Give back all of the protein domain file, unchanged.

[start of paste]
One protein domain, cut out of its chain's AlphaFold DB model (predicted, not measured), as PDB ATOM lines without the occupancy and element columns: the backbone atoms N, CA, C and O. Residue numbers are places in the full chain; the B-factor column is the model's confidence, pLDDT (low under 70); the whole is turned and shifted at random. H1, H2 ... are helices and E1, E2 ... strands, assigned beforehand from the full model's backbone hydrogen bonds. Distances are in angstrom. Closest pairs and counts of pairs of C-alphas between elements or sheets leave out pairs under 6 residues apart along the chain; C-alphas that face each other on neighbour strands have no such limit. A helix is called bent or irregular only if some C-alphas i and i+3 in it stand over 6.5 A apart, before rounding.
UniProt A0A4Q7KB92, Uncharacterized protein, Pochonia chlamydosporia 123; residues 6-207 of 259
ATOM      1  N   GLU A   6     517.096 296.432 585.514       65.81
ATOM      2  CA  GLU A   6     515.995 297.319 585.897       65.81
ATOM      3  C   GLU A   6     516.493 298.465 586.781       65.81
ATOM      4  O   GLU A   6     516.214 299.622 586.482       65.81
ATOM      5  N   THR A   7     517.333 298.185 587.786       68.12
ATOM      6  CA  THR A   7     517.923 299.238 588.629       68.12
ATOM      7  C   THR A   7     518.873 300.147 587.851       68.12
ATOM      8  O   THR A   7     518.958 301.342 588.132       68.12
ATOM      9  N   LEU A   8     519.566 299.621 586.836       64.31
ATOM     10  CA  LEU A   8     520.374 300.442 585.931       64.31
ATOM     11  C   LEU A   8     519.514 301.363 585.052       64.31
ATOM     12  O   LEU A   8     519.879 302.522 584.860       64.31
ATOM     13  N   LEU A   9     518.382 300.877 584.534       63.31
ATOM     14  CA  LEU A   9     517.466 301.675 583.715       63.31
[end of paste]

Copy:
One protein domain, cut out of its chain's AlphaFold DB model (predicted, not measured), as PDB ATOM lines without the occupancy and element columns: the backbone atoms N, CA, C and O. Residue numbers are places in the full chain; the B-factor column is the model's confidence, pLDDT (low under 70); the whole is turned and shifted at random. H1, H2 ... are helices and E1, E2 ... strands, assigned beforehand from the full model's backbone hydrogen bonds. Distances are in angstrom. Closest pairs and counts of pairs of C-alphas between elements or sheets leave out pairs under 6 residues apart along the chain; C-alphas that face each other on neighbour strands have no such limit. A helix is called bent or irregular only if some C-alphas i and i+3 in it stand over 6.5 A apart, before rounding.
UniProt A0A4Q7KB92, Uncharacterized protein, Pochonia chlamydosporia 123; residues 6-207 of 259
ATOM      1  N   GLU A   6     517.096 296.432 585.514       65.81
ATOM      2  CA  GLU A   6     515.995 297.319 585.897       65.81
ATOM      3  C   GLU A   6     516.493 298.465 586.781       65.81
ATOM      4  O   GLU A   6     516.214 299.622 586.482       65.81
ATOM      5  N   THR A   7     517.333 298.185 587.786       68.12
ATOM      6  CA  THR A   7     517.923 299.238 588.629       68.12
ATOM      7  C   THR A   7     518.873 300.147 587.851       68.12
ATOM      8  O   THR A   7     518.958 301.342 588.132       68.12
ATOM      9  N   LEU A   8     519.566 299.621 586.836       64.31
ATOM     10  CA  LEU A   8     520.374 300.442 585.931       64.31
ATOM     11  C   LEU A   8     519.514 301.363 585.052       64.31
ATOM     12  O   LEU A   8     519.879 302.522 584.860       64.31
ATOM     13  N   LEU A   9     518.382 300.877 584.534       63.31
ATOM     14  CA  LEU A   9     517.466 301.675 583.715       63.31